I'm working on some special pick ups on an arkanoid-like game. Currently, I have one that should spawn several balls all in a row, right after the original ball hits the paddle. All the additional balls should spawn just above the paddle and then they are passed the vector from the original ball, in which case they should follow that vector, essentially causing a line of balls all traveling in the same direction. The problem I am having is the ball's spawn just above the paddle, but they are spawning in place. Gravity pulls them down, and when they hit the paddle, that seems to be when the vector becomes active and the ball takes off like it should have when it spawned. I'm not sure what I am doing wrong here to keep it from just taking off like that as soon as it spawns. Can anyone see anything here that could be causing this behavior?

This is the code for spawning a ball and setting the vector.

  Instantiate(newBall, new Vector3(paddle.transform.position.x, (paddle.transform.position.y + 1), 0), Quaternion.identity);
    newBall.GetComponent<Ball>().hasStarted = true;
    newBall.GetComponent<Rigidbody2D>().AddForce(mainBallVector, ForceMode2D.Impulse);      //use the original ball's vector3 to follow it directly

Here is where mainBallVector gets set, it is a vector3:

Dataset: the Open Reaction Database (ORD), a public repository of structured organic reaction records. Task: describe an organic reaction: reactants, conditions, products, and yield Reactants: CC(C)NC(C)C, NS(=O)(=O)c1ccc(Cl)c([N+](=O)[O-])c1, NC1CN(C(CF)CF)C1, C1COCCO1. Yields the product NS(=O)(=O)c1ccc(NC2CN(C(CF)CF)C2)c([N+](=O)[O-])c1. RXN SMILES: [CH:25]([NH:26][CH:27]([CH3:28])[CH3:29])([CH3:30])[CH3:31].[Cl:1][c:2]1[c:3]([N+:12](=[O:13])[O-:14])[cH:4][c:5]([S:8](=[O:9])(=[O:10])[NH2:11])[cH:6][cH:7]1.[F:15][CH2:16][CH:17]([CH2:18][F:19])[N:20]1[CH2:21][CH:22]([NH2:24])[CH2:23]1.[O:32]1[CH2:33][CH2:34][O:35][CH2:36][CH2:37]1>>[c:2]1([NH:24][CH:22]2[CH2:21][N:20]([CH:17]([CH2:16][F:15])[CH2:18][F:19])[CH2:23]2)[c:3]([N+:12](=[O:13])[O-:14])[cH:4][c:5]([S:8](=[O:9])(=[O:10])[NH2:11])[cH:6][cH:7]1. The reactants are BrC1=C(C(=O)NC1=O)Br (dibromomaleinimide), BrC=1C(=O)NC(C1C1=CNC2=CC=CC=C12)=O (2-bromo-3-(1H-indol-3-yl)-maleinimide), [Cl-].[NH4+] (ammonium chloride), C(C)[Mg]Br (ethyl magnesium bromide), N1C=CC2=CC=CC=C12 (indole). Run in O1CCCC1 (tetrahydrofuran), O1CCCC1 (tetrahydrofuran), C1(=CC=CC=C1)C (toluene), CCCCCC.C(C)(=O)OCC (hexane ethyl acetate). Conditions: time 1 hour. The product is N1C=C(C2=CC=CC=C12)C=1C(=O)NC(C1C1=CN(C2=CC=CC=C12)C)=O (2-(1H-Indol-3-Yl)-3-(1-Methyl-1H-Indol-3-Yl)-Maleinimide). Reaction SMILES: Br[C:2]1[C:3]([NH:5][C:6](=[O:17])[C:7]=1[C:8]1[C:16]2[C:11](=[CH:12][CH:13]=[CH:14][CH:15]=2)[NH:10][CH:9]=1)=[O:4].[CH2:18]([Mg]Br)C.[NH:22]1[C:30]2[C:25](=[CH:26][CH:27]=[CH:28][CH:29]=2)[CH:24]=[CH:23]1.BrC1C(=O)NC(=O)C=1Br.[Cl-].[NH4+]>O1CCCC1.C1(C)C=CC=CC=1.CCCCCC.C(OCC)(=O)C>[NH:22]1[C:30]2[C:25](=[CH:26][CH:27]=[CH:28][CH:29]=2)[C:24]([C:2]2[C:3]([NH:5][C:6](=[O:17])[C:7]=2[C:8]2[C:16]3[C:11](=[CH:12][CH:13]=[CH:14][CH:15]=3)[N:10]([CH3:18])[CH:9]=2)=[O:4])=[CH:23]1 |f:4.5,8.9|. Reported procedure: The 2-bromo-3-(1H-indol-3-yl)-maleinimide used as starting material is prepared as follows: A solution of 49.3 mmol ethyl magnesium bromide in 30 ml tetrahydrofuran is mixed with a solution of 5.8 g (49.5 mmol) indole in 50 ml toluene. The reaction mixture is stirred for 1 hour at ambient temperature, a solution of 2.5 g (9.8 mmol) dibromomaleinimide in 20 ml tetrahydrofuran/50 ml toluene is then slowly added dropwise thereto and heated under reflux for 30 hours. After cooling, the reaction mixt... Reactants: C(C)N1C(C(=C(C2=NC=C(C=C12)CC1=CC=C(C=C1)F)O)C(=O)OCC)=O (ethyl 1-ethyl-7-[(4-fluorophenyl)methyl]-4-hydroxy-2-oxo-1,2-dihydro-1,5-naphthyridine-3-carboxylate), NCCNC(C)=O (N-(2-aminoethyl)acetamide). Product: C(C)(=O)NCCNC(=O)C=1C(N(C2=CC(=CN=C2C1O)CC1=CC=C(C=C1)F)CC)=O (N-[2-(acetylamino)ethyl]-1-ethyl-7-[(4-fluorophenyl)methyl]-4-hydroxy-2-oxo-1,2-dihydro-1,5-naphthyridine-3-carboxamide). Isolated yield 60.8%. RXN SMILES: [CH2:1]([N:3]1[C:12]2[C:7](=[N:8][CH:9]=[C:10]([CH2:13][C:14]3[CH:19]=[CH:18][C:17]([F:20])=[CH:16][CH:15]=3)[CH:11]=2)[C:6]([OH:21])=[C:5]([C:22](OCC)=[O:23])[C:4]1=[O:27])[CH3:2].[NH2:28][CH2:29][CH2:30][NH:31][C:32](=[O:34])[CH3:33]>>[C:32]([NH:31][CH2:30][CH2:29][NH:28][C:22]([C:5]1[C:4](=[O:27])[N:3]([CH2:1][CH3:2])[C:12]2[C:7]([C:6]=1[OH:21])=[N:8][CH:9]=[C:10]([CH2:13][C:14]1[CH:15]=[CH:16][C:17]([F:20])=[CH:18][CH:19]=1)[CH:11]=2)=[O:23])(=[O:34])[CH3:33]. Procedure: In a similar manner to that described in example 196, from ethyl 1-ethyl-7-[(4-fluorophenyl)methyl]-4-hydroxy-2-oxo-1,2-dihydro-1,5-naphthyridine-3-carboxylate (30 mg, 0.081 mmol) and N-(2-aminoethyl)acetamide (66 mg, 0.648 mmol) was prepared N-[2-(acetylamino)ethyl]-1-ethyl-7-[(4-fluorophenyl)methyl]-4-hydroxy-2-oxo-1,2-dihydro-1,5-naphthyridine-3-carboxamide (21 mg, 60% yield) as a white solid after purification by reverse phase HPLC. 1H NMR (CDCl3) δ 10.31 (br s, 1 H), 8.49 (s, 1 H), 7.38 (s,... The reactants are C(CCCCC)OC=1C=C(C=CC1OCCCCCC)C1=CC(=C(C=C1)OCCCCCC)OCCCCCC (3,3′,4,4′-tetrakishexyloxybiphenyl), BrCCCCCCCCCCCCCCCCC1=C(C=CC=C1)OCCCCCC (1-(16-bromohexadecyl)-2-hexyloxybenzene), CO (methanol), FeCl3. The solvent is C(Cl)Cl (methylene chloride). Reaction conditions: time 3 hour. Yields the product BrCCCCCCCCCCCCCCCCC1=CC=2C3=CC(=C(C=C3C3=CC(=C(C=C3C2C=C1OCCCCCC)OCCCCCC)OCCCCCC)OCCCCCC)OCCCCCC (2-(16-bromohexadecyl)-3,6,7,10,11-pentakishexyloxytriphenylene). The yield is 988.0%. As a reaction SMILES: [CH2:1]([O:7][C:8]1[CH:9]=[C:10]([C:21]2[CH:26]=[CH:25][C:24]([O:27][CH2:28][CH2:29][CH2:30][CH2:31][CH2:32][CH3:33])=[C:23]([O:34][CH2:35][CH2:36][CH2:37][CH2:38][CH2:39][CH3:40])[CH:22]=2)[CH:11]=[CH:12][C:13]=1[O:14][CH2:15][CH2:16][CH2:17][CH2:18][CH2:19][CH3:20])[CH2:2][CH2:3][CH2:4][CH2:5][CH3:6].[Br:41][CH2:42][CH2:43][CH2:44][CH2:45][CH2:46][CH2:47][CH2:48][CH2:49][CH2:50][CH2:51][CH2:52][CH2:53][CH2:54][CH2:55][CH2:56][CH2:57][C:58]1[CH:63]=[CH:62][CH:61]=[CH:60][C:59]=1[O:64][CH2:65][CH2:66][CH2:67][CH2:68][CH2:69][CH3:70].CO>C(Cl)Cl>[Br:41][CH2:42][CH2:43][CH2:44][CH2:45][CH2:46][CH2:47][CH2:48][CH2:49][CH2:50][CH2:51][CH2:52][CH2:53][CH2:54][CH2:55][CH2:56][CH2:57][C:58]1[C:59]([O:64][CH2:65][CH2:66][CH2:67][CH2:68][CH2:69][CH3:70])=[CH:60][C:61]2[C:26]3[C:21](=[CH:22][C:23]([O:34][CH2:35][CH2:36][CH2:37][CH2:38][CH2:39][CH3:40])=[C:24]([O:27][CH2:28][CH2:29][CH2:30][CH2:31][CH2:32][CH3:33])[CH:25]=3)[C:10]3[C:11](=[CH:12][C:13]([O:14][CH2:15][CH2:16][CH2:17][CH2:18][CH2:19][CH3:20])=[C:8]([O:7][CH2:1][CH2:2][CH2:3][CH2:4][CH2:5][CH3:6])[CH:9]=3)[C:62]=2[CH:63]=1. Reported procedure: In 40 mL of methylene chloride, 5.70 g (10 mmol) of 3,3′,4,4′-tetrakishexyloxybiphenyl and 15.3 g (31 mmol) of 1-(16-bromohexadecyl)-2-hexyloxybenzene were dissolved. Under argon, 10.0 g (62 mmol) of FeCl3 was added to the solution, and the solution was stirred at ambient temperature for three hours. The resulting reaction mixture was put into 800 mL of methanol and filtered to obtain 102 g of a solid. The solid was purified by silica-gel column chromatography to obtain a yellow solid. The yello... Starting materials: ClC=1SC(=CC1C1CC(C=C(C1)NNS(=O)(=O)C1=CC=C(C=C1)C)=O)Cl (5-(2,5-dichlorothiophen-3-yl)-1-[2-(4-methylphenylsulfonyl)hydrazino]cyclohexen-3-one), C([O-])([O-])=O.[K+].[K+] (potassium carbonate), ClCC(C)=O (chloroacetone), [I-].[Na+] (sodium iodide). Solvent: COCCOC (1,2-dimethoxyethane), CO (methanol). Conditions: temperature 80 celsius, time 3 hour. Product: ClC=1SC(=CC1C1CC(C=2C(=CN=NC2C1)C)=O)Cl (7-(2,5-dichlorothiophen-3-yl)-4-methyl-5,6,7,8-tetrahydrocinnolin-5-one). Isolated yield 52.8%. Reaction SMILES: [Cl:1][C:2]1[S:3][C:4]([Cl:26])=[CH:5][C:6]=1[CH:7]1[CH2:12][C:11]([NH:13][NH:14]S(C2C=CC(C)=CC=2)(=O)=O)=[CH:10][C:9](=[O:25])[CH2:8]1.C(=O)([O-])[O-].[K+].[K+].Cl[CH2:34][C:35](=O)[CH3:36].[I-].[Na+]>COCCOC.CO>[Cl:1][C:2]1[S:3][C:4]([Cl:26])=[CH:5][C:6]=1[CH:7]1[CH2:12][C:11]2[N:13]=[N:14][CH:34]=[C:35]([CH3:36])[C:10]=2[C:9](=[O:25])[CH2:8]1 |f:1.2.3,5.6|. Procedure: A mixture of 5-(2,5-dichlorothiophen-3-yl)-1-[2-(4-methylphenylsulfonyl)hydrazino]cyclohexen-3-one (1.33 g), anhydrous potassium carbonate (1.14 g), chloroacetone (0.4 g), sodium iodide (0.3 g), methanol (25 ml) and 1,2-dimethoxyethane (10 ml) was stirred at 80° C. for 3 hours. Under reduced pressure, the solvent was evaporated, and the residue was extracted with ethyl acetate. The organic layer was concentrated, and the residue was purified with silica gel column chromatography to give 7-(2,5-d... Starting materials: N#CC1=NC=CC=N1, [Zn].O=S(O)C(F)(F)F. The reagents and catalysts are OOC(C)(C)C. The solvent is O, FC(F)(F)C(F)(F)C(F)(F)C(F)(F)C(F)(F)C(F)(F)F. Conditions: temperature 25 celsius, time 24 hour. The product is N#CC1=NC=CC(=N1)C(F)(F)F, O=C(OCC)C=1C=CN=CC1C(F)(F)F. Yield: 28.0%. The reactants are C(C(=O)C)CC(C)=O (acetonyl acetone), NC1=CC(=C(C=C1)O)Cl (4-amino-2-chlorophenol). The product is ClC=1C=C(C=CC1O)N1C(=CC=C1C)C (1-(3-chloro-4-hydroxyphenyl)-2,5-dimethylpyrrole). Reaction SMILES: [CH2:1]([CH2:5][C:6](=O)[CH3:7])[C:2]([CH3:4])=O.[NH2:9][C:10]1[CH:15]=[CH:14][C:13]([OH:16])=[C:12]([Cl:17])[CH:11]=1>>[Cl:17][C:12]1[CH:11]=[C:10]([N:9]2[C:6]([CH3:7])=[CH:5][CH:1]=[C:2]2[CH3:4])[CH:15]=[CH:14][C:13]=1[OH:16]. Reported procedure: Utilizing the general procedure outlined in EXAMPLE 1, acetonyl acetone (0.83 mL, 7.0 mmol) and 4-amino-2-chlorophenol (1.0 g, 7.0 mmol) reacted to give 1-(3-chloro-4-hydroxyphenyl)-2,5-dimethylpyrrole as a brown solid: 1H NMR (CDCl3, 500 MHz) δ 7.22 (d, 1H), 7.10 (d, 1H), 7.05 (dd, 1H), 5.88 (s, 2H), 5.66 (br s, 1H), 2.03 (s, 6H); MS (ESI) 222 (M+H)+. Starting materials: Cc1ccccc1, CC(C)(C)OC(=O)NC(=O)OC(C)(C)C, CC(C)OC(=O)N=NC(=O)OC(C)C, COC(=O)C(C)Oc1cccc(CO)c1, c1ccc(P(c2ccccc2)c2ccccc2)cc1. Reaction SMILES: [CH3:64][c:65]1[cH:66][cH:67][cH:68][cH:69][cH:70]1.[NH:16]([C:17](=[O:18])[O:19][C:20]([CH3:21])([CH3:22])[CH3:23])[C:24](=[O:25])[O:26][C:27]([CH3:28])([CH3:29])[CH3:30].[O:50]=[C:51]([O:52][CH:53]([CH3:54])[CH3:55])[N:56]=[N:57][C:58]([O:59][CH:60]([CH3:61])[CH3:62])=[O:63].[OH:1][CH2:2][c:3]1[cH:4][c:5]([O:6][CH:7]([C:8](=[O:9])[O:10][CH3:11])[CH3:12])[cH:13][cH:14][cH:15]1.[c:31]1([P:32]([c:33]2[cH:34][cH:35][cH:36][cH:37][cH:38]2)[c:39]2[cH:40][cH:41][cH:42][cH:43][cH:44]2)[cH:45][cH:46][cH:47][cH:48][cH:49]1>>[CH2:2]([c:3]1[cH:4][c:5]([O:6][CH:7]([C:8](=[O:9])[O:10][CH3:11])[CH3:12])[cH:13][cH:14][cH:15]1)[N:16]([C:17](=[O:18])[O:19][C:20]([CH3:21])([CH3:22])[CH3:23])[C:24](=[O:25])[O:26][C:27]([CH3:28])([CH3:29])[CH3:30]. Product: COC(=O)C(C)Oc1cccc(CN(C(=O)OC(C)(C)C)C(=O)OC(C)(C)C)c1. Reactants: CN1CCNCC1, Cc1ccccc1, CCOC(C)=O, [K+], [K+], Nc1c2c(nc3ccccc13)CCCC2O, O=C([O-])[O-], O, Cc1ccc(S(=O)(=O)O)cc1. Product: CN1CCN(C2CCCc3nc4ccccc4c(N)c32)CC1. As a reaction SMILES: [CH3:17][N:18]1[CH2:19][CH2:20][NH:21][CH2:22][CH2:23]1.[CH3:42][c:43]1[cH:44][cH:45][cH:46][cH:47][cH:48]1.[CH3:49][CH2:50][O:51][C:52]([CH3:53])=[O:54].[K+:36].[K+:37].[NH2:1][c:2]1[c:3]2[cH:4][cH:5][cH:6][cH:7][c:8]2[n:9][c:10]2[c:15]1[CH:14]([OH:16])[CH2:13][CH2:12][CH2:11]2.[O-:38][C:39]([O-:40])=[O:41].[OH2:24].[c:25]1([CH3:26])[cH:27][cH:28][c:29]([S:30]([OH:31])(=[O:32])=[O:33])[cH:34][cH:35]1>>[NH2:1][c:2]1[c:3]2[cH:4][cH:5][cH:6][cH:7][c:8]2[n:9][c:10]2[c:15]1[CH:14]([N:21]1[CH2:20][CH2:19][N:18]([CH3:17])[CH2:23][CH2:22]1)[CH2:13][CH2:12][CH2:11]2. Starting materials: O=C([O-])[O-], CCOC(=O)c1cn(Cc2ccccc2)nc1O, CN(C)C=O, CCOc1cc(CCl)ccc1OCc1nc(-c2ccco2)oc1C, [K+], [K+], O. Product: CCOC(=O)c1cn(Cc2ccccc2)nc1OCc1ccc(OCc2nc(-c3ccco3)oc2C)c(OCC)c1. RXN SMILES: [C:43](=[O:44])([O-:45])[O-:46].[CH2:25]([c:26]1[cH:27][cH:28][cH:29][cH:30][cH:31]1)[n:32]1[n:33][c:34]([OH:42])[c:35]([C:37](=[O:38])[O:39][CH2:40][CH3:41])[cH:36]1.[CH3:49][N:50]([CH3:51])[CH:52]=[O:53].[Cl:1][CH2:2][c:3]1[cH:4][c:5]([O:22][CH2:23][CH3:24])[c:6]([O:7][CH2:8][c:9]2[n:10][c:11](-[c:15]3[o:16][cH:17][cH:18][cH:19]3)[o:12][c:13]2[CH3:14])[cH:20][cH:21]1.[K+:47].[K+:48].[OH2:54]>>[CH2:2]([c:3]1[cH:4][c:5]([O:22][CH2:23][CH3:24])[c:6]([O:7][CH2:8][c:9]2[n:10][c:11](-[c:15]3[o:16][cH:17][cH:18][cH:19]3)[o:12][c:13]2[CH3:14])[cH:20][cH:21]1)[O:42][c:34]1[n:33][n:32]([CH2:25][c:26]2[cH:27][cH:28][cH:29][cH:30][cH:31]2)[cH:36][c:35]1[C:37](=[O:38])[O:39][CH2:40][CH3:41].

mainBallVector = mainBall.GetComponent<Rigidbody2D>().velocity;
  • \$\begingroup\$ Can you show us how you calculate mainBallVector? What units is it in? \$\endgroup\$
    – DMGregory
    Aug 4, 2018 at 4:20
  • \$\begingroup\$ added that info in the edit, sorry about that. \$\endgroup\$ Aug 4, 2018 at 4:34

1 Answer 1


Don't forget to capture the instance of the ball you've just spawned (returned by the Instantiate method) - otherwise your subsequent lines accessing newBall are acting on the prefab you spawned it from, not the new instance.


// At the top of your script:
public Ball ballPrefab;

// ... in your spawning method:

var ball = Instantiate<Ball>(
            (Vector2)paddle.transform.position + Vector2.up, 

 ball.hasStarted = true;

 ball.GetComponent<Rigidbody2D>().velocity = mainBallVelocity;     

You'll note I changed the last line, because your code had a mismatch between the way you read the vector from the main ball (as velocity), and the way you applied it to the new ball (as an impulse).

If we call 1.0 worldspace units a meter, then velocity has units of meters per second, and impulse has units of Newton seconds (or kg m/s)

So for objects with a mass other than one, these two numbers won't agree. If you just want to overwrite the new ball's velocity to exactly match the main ball's, assigning it directly is probably the simplest & clearest way.

Or if you want to continue using AddForce, don't forget to scale up your velocity by the ball's mass to convert it to a desired change in momentum for use as an impulse.


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